As I listen to him, I think of those troubled days when we followed the story of the disembarkment on the national newspapers (first women and children, then the men), the seizure of the boat, the sanctions to the captain, and finally the impounding and transferment to the port of Licata. From those days, they kept a memento I noticed as soon as I came aboard: a tiny soft toy that someone hung up at the jetty. A sign that instills joy and lightheartedness, it is impossible not to stop and look at it.
Before exchanging a few words with the captain who is waiting for me on the command bridge, a last question to Giovanni: you are young. How do you see your future? Again, his answer is direct and straightforward, and convinces me that the decision he made was right and just: to try and save those risking their lives is the most natural thing to do; when you have such a strong and total experience, nothing is as it was, because you helped a fellow human being, and the differences in language, skin color, religion and provenance lose all significance, all meaning.
Giovanni Buscema is sixty years old and has been at sea for nearly forty. He became captain of the Mare Jonio last summer. He was in charge during the mission that rescued those ninety-eight people. Two chairs, a desk full of equipment, maps, and navigation manuals: here Giovanni tells me about himself, the years he spent on ships that crossed the world’s seas, months on end away from home, surrounded by sky and water alone, the chill and the heat measuring the days and nights in navigation. He came across the project Mediterranea nearly by chance. Friends and colleagues told him that the people in charge of the social platform were looking for a captain and he decided to accept. So began an experience that, in his case too, he never thought he would have; so strong and meaningful to mark him deeply for life. With a smile, Giovanni tells me of the lives of people who work at sea, the difficulties, the efforts, but also the rewards, of the routes and seas he knows of, their history and features. Then, the work with Mediterranea and the Mare Jonio changes everything: his professionalism is employed in search-and-rescue missions, to command the boat whilst trying to intercept vessels full of people that need rescuing before it is too late. And here, the captain uses the same words as the first officer. The two are at different stages of their lives and have different work histories, yet when I ask what it means to be operating on a search-and-rescue unit, he shows no doubts: in that natural and ancient gesture, the deep meaning of being human, solidarity, and the inevitable need of doing the only necessary thing in those moments, rescuing someone’s life. Nothing else.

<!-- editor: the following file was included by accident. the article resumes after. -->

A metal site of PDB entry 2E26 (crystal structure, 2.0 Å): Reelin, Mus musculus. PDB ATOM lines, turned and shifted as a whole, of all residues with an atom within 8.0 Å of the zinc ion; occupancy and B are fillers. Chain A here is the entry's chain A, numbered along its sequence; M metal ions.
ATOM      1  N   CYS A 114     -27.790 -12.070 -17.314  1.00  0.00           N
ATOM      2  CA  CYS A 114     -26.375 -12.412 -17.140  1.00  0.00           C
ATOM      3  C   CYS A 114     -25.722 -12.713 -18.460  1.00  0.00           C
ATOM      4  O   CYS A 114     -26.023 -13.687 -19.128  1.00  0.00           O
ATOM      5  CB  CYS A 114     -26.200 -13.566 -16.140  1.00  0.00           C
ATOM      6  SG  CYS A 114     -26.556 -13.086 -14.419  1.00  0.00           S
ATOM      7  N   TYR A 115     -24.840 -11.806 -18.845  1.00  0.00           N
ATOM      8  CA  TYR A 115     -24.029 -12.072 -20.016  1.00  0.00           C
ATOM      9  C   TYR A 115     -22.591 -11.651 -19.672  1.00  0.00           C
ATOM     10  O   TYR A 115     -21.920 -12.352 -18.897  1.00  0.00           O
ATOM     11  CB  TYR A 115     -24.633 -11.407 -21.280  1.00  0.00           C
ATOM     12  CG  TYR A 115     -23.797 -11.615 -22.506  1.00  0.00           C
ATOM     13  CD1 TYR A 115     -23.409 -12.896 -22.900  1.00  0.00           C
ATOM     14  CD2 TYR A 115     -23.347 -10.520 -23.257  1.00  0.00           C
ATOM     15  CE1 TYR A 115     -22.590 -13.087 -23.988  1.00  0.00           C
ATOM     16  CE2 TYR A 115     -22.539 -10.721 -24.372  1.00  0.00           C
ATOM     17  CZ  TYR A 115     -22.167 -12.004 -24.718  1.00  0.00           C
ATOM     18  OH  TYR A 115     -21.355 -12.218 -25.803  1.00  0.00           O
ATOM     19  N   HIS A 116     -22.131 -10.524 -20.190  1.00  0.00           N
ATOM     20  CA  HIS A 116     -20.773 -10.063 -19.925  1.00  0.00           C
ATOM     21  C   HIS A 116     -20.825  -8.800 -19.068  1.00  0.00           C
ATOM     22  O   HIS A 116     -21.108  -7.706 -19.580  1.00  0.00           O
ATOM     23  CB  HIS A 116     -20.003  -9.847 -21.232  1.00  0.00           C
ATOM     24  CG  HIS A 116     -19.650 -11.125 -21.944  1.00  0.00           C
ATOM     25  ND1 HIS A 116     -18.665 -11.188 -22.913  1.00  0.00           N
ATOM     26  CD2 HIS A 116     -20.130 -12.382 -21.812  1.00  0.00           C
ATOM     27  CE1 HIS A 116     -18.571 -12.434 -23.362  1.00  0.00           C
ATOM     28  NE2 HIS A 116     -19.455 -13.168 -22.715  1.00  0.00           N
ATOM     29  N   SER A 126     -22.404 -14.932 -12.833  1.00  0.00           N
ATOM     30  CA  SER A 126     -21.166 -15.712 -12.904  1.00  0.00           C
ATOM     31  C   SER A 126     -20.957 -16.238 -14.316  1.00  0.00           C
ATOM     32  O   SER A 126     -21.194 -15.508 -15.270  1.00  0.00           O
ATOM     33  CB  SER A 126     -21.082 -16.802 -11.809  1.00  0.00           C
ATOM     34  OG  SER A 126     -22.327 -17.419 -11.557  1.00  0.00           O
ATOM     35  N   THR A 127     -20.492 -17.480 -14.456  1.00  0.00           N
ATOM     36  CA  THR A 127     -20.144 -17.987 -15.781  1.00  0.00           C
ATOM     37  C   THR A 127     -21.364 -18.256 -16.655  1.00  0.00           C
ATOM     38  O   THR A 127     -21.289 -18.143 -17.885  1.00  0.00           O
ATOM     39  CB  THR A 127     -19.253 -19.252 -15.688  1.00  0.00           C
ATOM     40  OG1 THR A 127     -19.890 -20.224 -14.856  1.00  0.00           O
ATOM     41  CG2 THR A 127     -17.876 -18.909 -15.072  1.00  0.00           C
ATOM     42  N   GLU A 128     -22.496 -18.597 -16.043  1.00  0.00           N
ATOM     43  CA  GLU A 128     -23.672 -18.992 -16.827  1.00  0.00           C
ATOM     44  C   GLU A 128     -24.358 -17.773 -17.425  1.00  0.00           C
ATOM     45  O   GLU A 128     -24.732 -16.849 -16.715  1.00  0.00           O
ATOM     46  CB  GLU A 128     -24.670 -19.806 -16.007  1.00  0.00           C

Seen from here, the southernmost part of Sicily, where the azure of the sea is dazzling and so bright it is almost unbearable, the surreal media management of the potential viral pandemic that for the past week has thrown Italy into an unpredictable panic seems lightyears away, unreal in its mad dynamics as it blacks out the unsolved emergencies of our times, such as the one that forces thousands of people to risk their lives to try and start living again with dignity. Now the Mare Jonio and the sailing boat Alex, docked a few meters away, are finally free to set sails again, and they might do so soon, after months of forced inertia.
It’s necessary to sail back into the heart of the Mediterranean as soon as possible, and this can only be done with the help of those who believe that saving the life of a fellow human being is really the only act that can restore humanity to us all, no one excluded.
Original article from: La Guida, informazione quotidiana in Cuneo e provincia
Luca Prestia was born in Turin in 1971. He graduated in Modern History at the University of Turin, where he also earned his PhD in the same discipline. He started his experience as freelance photographer in the 90’s and he has been registered in the Association of Journalists of Piedmont since 2000. Prestia collaborated (as scenery and backstage photographer) on the production of documentaries about the social environment; his pictures have been published on several Italian and foreigner magazines as well as on printed and online newspapers or used as book covers. Since several years, his interest is mainly focused on landscape and documentary photography (both analogue and digital). His latest work, completed in the summer of 2014, is S[s]tate Border, which has just been published in a photographic book.